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Chairman David Scott Opening Statement at Hearing “A 2022 Review of the Farm Bill: Stakeholder Perspectives on Non-SNAP USDA Nutrition Programs”

WASHINGTON - House Agriculture Chairman David Scott of Georgia delivered the following statement at today's hearing “A 2022 Review of the Farm Bill: Stakeholder Perspectives on Non-SNAP USDA Nutrition Programs”

[As prepared for delivery]

Good morning and welcome to today’s hearing, “A 2022 Review of the Farm Bill: Stakeholder Perspectives on Non-SNAP USDA Nutrition Programs." This hearing is another in the ongoing series of hearings we are hosting to review the 2018 Farm Bill and prepare for the 2023 Farm Bill.

We will receive stakeholder input on USDA nutrition programs included in the farm bill – other than SNAP –which includes our food distribution programs: The Emergency Food Assistance Program (TEFAP), The Commodity Supplemental Food Program, and The Food Distribution Program on Indian Reservations.

And our nutrition incentive and food access programs, including: The Gus Schumacher Nutrition Incentive Program, The Seniors Farmers' Market Nutrition Program, The Healthy Food Financing Initiative, and Community Food Projects.

So, as you can see, we have a lot of ground to cover!

These critical anti-hunger and nutrition incentive programs work together, alongside SNAP, to tackle food insecurity from different angles and provide support to millions of Americans, with each also providing positive impacts for farmers and ranchers and our broader food system.

For example, in Fiscal Year 2020, The Emergency Food Assistance Program – or TEFAP – provided 2.2 billion pounds of USDA Foods to emergency food providers, like food banks, who used that support to serve more than 60 million Americans, according to Feeding America.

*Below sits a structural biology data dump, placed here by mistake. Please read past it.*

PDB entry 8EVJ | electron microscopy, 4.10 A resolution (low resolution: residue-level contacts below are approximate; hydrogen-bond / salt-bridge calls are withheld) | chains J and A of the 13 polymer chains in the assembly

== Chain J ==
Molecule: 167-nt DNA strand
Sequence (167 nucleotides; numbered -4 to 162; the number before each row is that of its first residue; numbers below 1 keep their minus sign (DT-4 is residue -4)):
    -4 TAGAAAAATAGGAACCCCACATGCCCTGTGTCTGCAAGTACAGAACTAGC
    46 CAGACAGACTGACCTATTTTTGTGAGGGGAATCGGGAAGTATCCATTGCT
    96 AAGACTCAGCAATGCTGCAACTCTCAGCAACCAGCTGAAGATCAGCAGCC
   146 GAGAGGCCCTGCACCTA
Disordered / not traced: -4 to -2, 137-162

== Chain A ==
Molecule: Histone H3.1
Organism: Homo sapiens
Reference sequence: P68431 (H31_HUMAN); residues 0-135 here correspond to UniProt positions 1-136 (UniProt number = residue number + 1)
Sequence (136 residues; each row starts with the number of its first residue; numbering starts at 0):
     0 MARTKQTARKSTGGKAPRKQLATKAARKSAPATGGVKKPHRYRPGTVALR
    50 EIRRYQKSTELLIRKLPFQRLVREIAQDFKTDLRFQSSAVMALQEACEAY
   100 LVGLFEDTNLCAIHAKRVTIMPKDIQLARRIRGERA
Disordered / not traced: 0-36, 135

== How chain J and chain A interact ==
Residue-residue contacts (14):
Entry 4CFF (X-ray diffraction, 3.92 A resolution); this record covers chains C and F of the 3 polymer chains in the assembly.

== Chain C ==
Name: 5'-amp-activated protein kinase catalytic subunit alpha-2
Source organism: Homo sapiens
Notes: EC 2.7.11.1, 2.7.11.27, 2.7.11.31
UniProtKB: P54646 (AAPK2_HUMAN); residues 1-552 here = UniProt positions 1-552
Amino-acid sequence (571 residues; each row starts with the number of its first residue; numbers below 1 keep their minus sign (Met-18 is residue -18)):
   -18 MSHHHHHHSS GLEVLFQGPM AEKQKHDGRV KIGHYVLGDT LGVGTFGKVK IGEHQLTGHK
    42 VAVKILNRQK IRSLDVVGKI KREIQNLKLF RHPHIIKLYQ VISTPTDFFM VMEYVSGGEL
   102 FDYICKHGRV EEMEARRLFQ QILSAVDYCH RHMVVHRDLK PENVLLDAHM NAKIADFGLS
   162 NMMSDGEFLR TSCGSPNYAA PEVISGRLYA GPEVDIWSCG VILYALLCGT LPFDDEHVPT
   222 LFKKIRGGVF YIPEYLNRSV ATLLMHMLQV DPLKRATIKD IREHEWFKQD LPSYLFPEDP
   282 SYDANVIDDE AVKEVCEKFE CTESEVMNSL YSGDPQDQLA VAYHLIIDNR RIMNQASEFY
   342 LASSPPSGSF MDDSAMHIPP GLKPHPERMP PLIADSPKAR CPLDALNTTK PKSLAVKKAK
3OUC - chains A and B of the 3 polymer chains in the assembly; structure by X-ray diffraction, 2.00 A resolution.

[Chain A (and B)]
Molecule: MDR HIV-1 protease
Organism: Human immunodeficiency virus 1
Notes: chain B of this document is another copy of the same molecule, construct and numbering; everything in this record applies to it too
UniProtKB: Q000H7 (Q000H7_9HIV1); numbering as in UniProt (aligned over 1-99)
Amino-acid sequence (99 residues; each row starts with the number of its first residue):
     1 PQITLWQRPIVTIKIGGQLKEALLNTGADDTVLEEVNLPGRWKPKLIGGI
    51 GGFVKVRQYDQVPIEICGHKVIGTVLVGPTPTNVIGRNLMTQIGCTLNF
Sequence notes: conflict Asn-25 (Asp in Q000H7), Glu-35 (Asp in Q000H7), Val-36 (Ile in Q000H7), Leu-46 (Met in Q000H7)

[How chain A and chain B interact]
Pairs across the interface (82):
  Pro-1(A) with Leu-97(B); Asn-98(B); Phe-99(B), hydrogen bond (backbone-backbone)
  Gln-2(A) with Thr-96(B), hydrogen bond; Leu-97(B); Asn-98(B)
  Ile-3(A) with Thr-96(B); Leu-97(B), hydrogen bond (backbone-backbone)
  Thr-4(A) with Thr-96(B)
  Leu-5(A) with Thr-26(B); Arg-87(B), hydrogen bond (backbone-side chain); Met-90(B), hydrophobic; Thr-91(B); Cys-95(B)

The Seniors Farmers’ Market Nutrition Program provides over 800 thousand low-income seniors with coupons each year that they can exchange for fresh fruits, vegetables, herbs, and honey at farmers’ markets.  Our newest Member, Ms. Kaptur has been a strong proponent of this program.

And, just last week, the Healthy Food Financing Initiative announced its latest round of grants and loans to entities that will offer healthy foods in communities without access to nearby grocery stores and food retailers. These awards will support 134 projects in rural, urban, and Tribal communities in 46 States and Territories, including several in my own home state of Georgia.

In Ellenwood, Georgia – which is inside of my new Congressional District – Atlanta Harvest, an urban farm that provides food to 7 counties in the greater-Atlanta region, just received Healthy Food Financing Initiative funding to expand their market’s square footage, to increase their inventory and variety of food sold, and to purchase a hybrid delivery food truck.

And Atlanta Harvest is a great example of how our nutrition programs work in concert. Since 2018, they have partnered with Wholesome Wave Georgia, who happens to be a 2021 GusNIP grantee, to provide SNAP recipients 50 percent off fresh produce.

And that was a little bit on just some of the many fantastic programs we will discuss today.

I also have to acknowledge the incredible work that these programs and their grantees and administrators have done during the COVID-19 pandemic. Despite the incredible challenges faced, they responded quickly and with great flexibility to continue serving those in need during a particularly difficult time. Thank you.

I look forward to discussing these programs and reviewing their relevant provisions in the 2018 Farm Bill so we can maintain and improve upon them as necessary for the 2023 Farm Bill.

Thank you again to the Members and witnesses joining us today as well as those who have tuned in and are listening. I look forward to hearing more today about how we can improve these important programs.

With that, I’d now like to welcome the distinguished Ranking Member, the gentleman from Pennsylvania, Mr. Thompson, for any opening remarks he would like to give.

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